While he casually sings about Nigerians being denied visas on “Cheat on Me,” he hardly makes a case for the people on whose behalf he’s pleading. He suddenly switches to asking the people criticising him to show empathy.

There’s an amalgamation of Western and traditional sounds on I Told Them..., yet Burna doesn’t bother to sensitise the listeners in the diaspora about the social and economic condition of their cultural background. He sings mostly about his personal achievements and hedonistic indulgences.

Strategic Samples and Another Leap Towards the Mainstream

The album is strategically littered with samples, and Burna’s creative approach breathes new life into them. On “Cheat on Me”, a track built around a flipped sample of Kwabs' 2015 record “Cheat on Me”, Burna Boy partners with Dave, longtime collaborator and friend from the UK, and their synergy is palpable. Dave raps in an alluring mix of Yoruba, English, and Pidgin, adding the necessary spice to give the track a perfect balance.

Jeremih’s “Birthday Sex” is sampled on “City Boys,” a record that accurately captures Burna Boy’s immersion into hip-hop and black American culture. In a video clip that went viral on Twitter before the album was released, Burna was with a group of vivacious guys vibing to ”City Boys,” sporting a “Wu-Tang” headwear and Timberland boots.

In a conversation with Complex, Burna Boy denied ever saying that black Americans don’t know their roots when the interviewer brought up his appropriation of black American culture in the viral clip of “City Boys.” He claimed to be on a Pan-African mission to unify black Americans with their indigenous roots through his music.

“Normal” and “On Form” are typical Afropop records where Burna Boy sings with a street pop-laden cadence over horns and African percussion, reminiscent of songs like “It’s Plenty” and “Killin' Dem.” He continues in the same form on “Dey Play,” and although the beat leans more toward hip-hop, his flow and cadence are strictly Afropop-centric.

Although the album may have followed the direction of '90s hip-hop, Burna Boy retains the elements that have defined his Afro-fusion sound —including singing in a blend of Yoruba and Pidgin, and incorporating different genres and cultures — indicating his desire to not boxed-in as an artist.

Although the album may have followed the direction of '90s hip-hop, Burna Boy retains the elements that have defined his Afro-fusion sound, indicating his desire to not be restricted to a box as an artist.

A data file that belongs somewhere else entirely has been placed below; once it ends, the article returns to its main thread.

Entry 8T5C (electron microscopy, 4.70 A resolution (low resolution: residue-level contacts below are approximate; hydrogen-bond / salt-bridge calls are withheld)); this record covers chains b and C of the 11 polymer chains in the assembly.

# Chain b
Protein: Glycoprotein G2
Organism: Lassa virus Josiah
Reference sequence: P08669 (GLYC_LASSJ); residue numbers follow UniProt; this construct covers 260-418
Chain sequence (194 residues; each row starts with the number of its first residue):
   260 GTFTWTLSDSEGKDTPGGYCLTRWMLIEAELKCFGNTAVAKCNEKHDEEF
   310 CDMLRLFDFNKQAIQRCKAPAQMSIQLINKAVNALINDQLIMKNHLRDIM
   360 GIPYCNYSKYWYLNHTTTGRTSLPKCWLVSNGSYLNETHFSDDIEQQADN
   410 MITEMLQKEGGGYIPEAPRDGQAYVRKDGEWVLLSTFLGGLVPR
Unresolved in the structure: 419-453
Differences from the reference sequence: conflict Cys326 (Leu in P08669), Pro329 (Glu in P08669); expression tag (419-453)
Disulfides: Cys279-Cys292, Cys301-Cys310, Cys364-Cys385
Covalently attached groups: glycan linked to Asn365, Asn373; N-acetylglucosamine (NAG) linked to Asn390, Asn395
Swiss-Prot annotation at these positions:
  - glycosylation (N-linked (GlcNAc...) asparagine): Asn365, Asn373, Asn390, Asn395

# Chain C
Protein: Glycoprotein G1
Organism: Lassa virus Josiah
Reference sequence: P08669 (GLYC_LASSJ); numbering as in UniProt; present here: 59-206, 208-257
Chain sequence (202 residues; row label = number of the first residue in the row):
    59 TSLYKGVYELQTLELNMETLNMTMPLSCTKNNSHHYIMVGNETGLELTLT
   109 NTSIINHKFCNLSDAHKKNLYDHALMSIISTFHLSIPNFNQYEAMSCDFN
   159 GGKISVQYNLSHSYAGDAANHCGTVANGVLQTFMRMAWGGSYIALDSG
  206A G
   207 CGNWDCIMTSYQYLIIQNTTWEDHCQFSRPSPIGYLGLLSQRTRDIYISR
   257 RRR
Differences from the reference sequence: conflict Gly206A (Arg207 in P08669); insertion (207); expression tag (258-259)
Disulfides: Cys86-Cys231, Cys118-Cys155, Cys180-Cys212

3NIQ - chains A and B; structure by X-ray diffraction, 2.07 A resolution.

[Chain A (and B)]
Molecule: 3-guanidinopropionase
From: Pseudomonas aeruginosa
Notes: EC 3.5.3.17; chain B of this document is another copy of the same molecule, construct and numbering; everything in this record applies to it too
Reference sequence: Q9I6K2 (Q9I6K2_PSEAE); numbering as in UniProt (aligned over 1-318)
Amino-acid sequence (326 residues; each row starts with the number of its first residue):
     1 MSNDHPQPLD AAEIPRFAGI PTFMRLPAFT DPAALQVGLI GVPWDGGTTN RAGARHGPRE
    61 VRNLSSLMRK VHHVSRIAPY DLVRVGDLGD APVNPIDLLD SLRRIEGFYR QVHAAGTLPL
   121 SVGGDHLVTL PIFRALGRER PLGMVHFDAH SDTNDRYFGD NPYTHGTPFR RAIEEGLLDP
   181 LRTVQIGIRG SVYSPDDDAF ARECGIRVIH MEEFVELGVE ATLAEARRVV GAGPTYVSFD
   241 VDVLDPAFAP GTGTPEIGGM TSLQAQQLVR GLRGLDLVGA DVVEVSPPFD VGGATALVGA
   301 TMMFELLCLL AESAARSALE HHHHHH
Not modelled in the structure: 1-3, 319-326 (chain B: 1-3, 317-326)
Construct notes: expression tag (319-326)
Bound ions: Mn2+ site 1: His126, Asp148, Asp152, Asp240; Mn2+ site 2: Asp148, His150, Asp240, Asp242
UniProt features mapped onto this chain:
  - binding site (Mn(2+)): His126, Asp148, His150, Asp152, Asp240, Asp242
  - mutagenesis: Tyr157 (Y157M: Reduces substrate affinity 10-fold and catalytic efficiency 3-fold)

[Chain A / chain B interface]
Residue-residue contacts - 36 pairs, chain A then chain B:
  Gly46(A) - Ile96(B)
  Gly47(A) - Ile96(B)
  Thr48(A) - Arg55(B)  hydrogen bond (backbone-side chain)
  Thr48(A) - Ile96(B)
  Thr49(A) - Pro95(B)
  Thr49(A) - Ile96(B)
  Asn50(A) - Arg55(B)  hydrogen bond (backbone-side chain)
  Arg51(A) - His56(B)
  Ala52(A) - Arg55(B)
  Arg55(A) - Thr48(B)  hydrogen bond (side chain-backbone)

“Virgil” is dedicated to legendary fashion icon Virgil Abloh. The track features a recorded conversation between Burna Boy and Virgil Abloh. He also paid tribute to late Indian singer, rapper, and friend, Sidhu, on “Big 7,” singing affectionately “Alright, R.I.P to Sidhu/Put your hands in the air, reach for the roof if you f- with me.”

The sultry saxophone on “Tested, Approved & Trusted” syncs beautifully with the dancehall rhythms on the song. On “12 Jewels,” RZA delivers a superb spoken-word performance, teaching Burna Boy the essential pillars required to live a thoroughly fulfilled life.

Seyi Vibez shines effortlessly as he takes centre stage on “Giza,” deploying his signature street pop bounce that Burna Boy matches confidently. Burna sings over poignant acoustic guitar strings as he wears his heart on his sleeves on the emotive record “If I’m Lying.”

But it’s “Thanks” that shows Burna at his most vulnerable on the album. Featuring rap titan J. Cole, Burna Boy embarks on a long tirade, questioning Nigerians’ lack of acknowledgment for his monumental feats that have helped position Afrobeats on the global map. He appears to be grappling with the abrasive comments from social media users.

I Told Them… is Burna’s attempt at further penetration into the global mainstream while not deviating from the Afropop sound that has taken the world by the jugular. It’s a testament to Burna’s unconventional ability to experiment with sounds and redefine his artistry, and even though it’s a pretty decent album, I Told Them... is not Burna’s most immersive work. It's not as original as African Giant , nor as critically-acclaimed as the Grammy-winning, Twice as Tall.